Sigmund Freud Quotes (That Will Change Your Life)

Top 68 Sigmund Freud Quotes (That Will Change Your Life)

Sigmund Freud (May 6, 1856, to Sept. 23, 1939) founded psychoanalysis, a treatment technique that involves the patient talking to a psychoanalyst.

Though Sigmund Freud quotes and ideas were controversial, he was one of the most influential scientists in the fields of psychology and psychiatry. It has been over 100 years since Freud published his theories, yet he still influences what we think about personality and the mind.

Here are 68 insightful quotes by Sigmund Freuds that will make you reconsider things, love life in its truthfulness, and build a stronger character.

Sigmund Freud Quotes

  • A belligerent state permits itself every such misdeed, every such act of violence, as would disgrace the individual.
  • A certain degree of neurosis is of inestimable value as a drive, especially to a psychologist.
  • A civilization which leaves so large a number of its participants unsatisfied and drives them into revolt neither has nor deserves the prospect of a lasting existence.
  • A man should not strive to eliminate his complexes but to get into accord with them: they are legitimately what directs his conduct in the world.
  • A man who has been the indisputable favorite of his mother keeps for life the feeling of a conqueror.
  • America is a mistake, a giant mistake.
  • America is the most grandiose experiment the world has seen, but, I am afraid, it is not going to be a success.
  • Analogies, it is true, decide nothing, but they can make one feel more at home.
  • Analysis does not set out to make pathological reactions impossible, but to give the patient’s ego freedom to decide one way or another.
  • Anatomy is destiny.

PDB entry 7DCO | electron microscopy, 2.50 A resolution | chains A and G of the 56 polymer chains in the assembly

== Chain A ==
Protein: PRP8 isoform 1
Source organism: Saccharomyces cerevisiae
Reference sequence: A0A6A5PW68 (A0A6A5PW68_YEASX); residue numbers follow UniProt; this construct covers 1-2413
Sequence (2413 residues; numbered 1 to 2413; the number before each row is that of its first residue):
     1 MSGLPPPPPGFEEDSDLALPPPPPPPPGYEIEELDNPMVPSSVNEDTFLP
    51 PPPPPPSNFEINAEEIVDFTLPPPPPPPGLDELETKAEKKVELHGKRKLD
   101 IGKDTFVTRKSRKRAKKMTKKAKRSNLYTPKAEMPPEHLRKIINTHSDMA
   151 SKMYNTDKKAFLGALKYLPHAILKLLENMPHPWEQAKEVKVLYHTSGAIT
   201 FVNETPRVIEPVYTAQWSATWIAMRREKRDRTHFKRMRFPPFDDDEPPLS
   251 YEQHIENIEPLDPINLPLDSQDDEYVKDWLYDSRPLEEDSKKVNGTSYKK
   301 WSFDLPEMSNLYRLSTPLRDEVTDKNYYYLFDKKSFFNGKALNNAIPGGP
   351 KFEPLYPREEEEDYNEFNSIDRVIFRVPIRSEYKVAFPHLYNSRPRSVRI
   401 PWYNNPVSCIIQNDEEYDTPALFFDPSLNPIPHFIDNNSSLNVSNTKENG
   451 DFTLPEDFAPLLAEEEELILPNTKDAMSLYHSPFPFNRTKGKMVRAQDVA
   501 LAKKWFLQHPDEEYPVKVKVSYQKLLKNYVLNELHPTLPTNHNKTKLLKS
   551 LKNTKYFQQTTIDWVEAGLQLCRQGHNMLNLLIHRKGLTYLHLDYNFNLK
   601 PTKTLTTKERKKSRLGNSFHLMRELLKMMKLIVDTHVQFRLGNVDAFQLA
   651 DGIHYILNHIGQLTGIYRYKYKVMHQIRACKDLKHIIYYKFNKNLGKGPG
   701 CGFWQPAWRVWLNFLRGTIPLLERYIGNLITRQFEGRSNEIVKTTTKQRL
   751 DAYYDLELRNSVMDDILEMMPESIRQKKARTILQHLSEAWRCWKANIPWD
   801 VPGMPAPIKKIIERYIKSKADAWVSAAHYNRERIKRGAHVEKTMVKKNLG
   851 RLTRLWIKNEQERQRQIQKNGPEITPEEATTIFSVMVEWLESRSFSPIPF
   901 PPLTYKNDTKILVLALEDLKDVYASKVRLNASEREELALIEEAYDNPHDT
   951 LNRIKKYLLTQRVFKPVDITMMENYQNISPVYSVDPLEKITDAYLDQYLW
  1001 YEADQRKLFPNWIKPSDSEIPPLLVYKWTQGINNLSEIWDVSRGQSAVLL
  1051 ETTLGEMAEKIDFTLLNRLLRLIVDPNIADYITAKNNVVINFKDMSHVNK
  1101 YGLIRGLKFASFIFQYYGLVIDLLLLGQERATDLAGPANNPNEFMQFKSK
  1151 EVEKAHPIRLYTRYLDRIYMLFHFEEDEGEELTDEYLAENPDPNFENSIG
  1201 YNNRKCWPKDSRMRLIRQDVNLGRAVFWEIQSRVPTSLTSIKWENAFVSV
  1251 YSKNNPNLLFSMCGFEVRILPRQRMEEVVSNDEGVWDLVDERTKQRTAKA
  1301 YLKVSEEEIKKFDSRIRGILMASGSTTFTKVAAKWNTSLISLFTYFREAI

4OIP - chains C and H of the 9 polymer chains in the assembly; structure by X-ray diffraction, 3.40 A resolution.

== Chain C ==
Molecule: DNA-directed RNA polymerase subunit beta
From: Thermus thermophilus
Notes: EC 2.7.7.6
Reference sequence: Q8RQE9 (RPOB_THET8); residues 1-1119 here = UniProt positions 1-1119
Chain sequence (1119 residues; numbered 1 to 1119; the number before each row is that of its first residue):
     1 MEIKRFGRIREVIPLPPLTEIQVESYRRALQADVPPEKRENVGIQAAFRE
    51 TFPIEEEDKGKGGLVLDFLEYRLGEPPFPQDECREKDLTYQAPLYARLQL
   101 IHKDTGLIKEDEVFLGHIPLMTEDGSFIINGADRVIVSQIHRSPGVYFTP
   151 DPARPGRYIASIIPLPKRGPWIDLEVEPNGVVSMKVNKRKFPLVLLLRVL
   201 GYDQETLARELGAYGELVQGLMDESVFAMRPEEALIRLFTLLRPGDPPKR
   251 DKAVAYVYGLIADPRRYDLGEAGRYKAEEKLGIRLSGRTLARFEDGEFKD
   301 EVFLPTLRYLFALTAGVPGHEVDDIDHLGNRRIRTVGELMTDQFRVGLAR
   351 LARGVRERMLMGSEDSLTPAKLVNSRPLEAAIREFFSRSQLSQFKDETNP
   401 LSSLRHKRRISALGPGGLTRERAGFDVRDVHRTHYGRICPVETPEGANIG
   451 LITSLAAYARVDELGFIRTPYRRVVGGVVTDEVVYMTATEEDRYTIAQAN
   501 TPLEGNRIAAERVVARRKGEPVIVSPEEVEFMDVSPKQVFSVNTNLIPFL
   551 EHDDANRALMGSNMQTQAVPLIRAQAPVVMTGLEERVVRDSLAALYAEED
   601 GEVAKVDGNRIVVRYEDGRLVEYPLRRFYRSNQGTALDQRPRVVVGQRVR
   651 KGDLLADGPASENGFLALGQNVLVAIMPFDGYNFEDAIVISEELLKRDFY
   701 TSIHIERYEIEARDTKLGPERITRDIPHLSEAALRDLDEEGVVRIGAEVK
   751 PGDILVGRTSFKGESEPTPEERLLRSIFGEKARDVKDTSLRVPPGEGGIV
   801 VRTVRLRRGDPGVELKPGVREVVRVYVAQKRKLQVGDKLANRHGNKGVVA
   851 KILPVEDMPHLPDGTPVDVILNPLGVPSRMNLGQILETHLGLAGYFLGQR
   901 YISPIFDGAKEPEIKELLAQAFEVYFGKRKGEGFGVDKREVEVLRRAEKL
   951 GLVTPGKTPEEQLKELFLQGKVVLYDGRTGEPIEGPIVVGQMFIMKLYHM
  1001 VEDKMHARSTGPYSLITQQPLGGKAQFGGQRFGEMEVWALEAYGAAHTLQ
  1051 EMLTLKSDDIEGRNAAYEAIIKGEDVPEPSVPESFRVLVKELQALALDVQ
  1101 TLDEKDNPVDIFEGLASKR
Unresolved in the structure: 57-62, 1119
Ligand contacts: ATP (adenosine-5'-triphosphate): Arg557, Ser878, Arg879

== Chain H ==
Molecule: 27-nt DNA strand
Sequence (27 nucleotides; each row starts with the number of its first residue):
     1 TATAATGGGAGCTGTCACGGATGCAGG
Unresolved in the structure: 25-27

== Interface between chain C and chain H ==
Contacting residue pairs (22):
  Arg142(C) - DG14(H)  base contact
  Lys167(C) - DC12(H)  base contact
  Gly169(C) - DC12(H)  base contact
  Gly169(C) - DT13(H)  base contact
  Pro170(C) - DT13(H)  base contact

• Being entirely honest with oneself is a good exercise.
  • Children are completely egoistic; they feel their needs intensely and strive ruthlessly to satisfy them.
  • Civilization began the first time an angry person cast a word instead of a rock.
  • Civilized society is perpetually menaced with disintegration through this primary hostility of men towards one another.
  • Dreams are often most profound when they seem the most crazy.
  • Every normal person, in fact, is only normal on the average. His ego approximates to that of the psychotic in some part or other and to a greater or lesser extent.
  • Everywhere I go I find that a poet has been there before me.
  • Flowers are restful to look at. They have neither emotions nor conflicts.
  • He does not believe that does not live according to his belief.
  • He that has eyes to see and ears to hear may convince himself that no mortal can keep a secret. If his lips are silent, he chatters with his fingertips; betrayal oozes out of him at every pore.
  • I cannot think of any need in childhood as strong as the need for a father’s protection.
  • I have found little that is ”good” about human beings on the whole. In my experience most of them are trash, no matter whether they publicly subscribe to this or that ethical doctrine or to none at all. That is something that you cannot say aloud, or perhaps even think.
  • If a man has been his mother’s undisputed darling he retains throughout life the triumphant feeling, the confidence in success, which not seldom brings actual success along with it.
  • If youth knew; if age could.
  • Illusions commend themselves to us because they save us pain and allow us to enjoy pleasure instead. We must, therefore, accept it without complaint when they sometimes collide with a bit of reality against which they are dashed to pieces.
  • Incidentally, why was it that none of all the pious ever discovered psycho-analysis? Why did it have to wait for a completely godless Jew?
  • It is impossible to overlook the extent to which civilization is built upon a renunciation of instinct.
  • Just as a cautious businessman avoids investing all his capital in one concern, so wisdom would probably admonish us also not to anticipate all our happiness from one quarter alone.
  • Just as no one can be forced into belief, so no one can be forced into unbelief.
  • Like the physical, the psychical is not necessarily in reality what it appears to us to be.